Pancreatic Enzyme Products: Digesting the Changes (May).
Ann Pharmacother. 2011 May 3;
Authors: Giuliano CA, Dehoorne-Smith ML, Kale-Pradhan PB
OBJECTIVE: To review the pharmacology, dosage regimens, efficacy, and safety of currently marketed pancreatic enzyme products (PEPs). DATA SOURCES: Studies were identified by PubMed (1966-January 2011), clinicaltrials.gov, fda.gov, and International Pharmaceutical Abstracts. Search terms included pancreatic enzyme, lipase, Creon, Zenpep, Pancreaze, and exocrine pancreatic insufficiency (EPI). STUDY SELECTION AND DATA EXTRACTION: All human studies evaluating the efficacy of currently approved or potential PEPs were reviewed. DATA SYNTHESIS: PEPs are composed of porcine lipase, amylase, and protease and are used in patients with EPI secondary to cystic fibrosis, chronic pancreatitis, and pancreatectomy. In 1938, PEPs were exempted from the Food, Drug, and Cosmetic Act of 1938 and never underwent a formal Food and Drug Administration (FDA) review process. In response to reports of treatment failures during product interchange, the FDA conducted a review of available PEP products. This review found a large variability of response between the unapproved PEP products, which resulted in the FDA requiring approval of all PEP products by April 2010. The 3 delayed-release, enteric-coated PEPs currently approved by the FDA (Creon, Zenpep, and Pancreaze) have demonstrated efficacy and safety in EPI secondary to cystic fibrosis. Creon has also demonstrated safety and efficacy in EPI secondary to chronic pancreatitis and pancreatectomy. Cost difference between the 3 products is minimal. Treatment-related adverse events in clinical studies for all PEPs were less than or similar to those with placebo. CONCLUSIONS: At this time, Creon is an appropriate first-line agent, as it has been approved for chronic pancreatitis, pancreatectomy, and cystic fibrosis.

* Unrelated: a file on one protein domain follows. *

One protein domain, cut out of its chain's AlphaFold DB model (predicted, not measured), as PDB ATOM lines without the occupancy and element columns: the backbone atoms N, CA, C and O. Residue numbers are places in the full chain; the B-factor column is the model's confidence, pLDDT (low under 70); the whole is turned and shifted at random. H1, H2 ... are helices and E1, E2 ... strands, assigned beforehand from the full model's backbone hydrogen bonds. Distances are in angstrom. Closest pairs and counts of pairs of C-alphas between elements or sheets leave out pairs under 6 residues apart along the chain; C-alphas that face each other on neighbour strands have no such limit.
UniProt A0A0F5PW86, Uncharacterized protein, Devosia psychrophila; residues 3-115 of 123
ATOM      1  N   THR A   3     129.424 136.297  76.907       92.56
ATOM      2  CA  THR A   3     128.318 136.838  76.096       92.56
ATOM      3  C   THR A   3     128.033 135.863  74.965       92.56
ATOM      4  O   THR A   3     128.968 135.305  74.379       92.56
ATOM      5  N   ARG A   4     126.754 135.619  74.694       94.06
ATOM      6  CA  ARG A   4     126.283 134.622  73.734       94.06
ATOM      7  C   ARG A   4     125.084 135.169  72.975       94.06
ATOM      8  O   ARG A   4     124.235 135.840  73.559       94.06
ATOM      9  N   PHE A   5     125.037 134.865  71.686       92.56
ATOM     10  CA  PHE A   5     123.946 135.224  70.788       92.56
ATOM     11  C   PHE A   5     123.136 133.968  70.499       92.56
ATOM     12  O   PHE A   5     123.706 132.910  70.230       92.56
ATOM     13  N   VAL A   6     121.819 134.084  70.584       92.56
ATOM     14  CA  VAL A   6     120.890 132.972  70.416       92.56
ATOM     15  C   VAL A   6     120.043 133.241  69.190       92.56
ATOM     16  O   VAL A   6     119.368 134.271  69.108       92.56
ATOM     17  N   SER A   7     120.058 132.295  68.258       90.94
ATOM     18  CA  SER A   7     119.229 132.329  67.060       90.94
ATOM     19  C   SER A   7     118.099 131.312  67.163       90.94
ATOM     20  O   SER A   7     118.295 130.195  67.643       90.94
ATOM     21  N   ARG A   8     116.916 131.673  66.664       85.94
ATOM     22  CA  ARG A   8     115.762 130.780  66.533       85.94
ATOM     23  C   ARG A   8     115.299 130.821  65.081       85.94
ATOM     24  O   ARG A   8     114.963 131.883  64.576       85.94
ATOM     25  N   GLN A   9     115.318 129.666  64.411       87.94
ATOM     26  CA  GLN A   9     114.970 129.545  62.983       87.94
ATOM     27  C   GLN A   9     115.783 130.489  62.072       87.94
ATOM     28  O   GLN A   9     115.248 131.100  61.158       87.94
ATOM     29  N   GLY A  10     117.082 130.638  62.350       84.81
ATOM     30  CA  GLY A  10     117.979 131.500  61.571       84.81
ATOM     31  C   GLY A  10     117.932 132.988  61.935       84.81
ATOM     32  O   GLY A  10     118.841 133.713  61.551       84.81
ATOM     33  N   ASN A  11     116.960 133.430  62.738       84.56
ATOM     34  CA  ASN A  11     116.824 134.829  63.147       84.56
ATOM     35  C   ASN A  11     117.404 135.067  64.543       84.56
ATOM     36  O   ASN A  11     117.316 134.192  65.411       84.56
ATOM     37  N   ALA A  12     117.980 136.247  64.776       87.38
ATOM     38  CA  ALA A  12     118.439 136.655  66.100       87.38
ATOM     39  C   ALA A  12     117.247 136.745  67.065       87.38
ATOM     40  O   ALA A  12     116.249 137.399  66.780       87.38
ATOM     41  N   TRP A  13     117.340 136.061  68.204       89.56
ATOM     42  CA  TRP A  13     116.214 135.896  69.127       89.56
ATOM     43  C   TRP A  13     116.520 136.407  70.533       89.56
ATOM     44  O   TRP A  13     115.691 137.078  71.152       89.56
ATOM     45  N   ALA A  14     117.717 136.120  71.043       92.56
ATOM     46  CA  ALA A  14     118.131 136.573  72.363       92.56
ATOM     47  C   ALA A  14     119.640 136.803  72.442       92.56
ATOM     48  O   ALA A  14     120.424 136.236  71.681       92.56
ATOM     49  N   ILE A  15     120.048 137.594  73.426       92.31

PMID: 21540403 [PubMed - as supplied by publisher]